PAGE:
It’s clear that people in this country love to live with felines. But there is a continued problem with owners failing to take their cats to the veterinarian on a regular basis — and that’s why a group of associations partnered with the pet food company Royal Canin to launch the “Curiosity Saved the Cat” campaign to encourage animal owners to schedule these important wellness exams.
According to the consortium, medical visits for cats have dropped by 30 percent since 2001. According to Jane Brunt, DVM, executive director of the CATalyst Council, “There are multiple answers. The foundational answer is that people think that cats take care of themselves. But they need human interaction; they need us for their healthcare needs.”
Unfortunately, this is not a new problem for the veterinary community. But the finding was further supported by a June 2016 survey conducted by Royal Canin, which found that cat owners were six times less likely — as opposed to dog owners — to have taken their pets to the veterinarian this year.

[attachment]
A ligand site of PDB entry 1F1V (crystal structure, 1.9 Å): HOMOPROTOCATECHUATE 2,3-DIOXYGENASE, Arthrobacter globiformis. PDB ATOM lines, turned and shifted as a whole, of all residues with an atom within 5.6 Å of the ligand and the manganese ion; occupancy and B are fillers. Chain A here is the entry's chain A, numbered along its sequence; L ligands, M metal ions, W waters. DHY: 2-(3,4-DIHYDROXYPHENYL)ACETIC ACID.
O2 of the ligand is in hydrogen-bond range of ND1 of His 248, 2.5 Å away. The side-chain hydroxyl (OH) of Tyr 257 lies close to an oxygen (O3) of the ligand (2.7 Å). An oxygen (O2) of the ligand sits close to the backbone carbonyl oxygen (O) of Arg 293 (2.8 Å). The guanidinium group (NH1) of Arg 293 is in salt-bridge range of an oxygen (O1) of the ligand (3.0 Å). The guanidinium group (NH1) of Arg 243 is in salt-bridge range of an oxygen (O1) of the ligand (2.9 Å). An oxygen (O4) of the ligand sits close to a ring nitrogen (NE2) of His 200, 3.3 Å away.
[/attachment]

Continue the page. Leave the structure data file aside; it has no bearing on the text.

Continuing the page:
The main highlights of the survey — which included approximately 1,000 cat owners and 220 dog owners — also reveal:
- Two-thirds of cat owners believe that cats have fewer health issues than dogs.
- The older a cat gets, the more likely it becomes that an owner will take him to the veterinarian only when he gets sick.
- Thirty percent of those with a senior cat only take him to the vet when he is sick, as compared to twenty percent for adult cats, 18 percent for adolescents and 17 percent for kittens.
“There are more [cats] than dogs, yet they receive a lower level of care,” according to Dr. Brunt. “There’s all this data — it’s irrefutable. The question is, ‘OK, how do we make change?'”
Besides Royal Canin and the CATalyst Council, the consortium also includes the American Association of Feline Practitioners, The International Cat Association and Cat Fanciers’ Association. The groups plan to leverage traditional and social media to keep pet owners engaged, said Dr. Brunt.
“But how do we get pet owners engaged? There are people who come to me and, by and large, they are really committed to cats. For other people, they approach it as ‘I got her spayed and vaccinated,’ and that’s all it is. How do we celebrate what cats bring to us?” — Catnip staff